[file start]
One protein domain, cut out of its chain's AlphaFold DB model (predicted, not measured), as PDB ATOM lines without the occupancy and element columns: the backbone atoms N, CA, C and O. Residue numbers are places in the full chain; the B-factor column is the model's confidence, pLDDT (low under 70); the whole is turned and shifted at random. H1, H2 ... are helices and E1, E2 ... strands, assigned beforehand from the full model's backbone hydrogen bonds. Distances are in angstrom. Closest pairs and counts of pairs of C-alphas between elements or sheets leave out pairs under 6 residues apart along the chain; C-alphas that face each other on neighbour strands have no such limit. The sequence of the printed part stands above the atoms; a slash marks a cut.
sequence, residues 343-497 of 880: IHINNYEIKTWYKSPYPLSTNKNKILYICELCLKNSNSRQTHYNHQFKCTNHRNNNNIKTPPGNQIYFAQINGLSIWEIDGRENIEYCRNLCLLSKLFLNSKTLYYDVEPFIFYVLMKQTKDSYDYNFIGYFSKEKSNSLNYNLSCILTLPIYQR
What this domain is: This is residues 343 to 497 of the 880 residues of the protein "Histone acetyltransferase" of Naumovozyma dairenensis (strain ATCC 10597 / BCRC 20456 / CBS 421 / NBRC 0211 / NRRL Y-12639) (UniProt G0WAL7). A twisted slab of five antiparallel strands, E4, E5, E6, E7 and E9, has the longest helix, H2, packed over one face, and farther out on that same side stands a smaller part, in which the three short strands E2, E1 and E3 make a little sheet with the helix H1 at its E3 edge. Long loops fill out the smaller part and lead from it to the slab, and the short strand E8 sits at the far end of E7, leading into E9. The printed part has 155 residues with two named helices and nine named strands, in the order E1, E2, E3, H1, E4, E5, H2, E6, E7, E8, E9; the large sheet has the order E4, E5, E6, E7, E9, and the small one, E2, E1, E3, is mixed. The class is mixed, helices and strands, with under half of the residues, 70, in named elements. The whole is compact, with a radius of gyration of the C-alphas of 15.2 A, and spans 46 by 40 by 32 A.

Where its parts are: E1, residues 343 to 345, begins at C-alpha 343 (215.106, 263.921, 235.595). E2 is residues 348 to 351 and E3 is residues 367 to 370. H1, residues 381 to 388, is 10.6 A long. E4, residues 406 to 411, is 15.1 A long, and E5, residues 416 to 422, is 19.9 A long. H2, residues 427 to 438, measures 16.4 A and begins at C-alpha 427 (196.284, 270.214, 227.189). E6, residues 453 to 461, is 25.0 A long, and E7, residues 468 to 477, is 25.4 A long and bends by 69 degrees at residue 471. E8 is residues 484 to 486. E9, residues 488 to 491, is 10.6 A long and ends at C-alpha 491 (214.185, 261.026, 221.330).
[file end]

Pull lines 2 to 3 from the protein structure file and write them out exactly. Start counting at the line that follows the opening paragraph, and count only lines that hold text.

What this domain is: This is residues 343 to 497 of the 880 residues of the protein "Histone acetyltransferase" of Naumovozyma dairenensis (strain ATCC 10597 / BCRC 20456 / CBS 421 / NBRC 0211 / NRRL Y-12639) (UniProt G0WAL7). A twisted slab of five antiparallel strands, E4, E5, E6, E7 and E9, has the longest helix, H2, packed over one face, and farther out on that same side stands a smaller part, in which the three short strands E2, E1 and E3 make a little sheet with the helix H1 at its E3 edge. Long loops fill out the smaller part and lead from it to the slab, and the short strand E8 sits at the far end of E7, leading into E9. The printed part has 155 residues with two named helices and nine named strands, in the order E1, E2, E3, H1, E4, E5, H2, E6, E7, E8, E9; the large sheet has the order E4, E5, E6, E7, E9, and the small one, E2, E1, E3, is mixed. The class is mixed, helices and strands, with under half of the residues, 70, in named elements. The whole is compact, with a radius of gyration of the C-alphas of 15.2 A, and spans 46 by 40 by 32 A.

Where its parts are: E1, residues 343 to 345, begins at C-alpha 343 (215.106, 263.921, 235.595). E2 is residues 348 to 351 and E3 is residues 367 to 370. H1, residues 381 to 388, is 10.6 A long. E4, residues 406 to 411, is 15.1 A long, and E5, residues 416 to 422, is 19.9 A long. H2, residues 427 to 438, measures 16.4 A and begins at C-alpha 427 (196.284, 270.214, 227.189). E6, residues 453 to 461, is 25.0 A long, and E7, residues 468 to 477, is 25.4 A long and bends by 69 degrees at residue 471. E8 is residues 484 to 486. E9, residues 488 to 491, is 10.6 A long and ends at C-alpha 491 (214.185, 261.026, 221.330).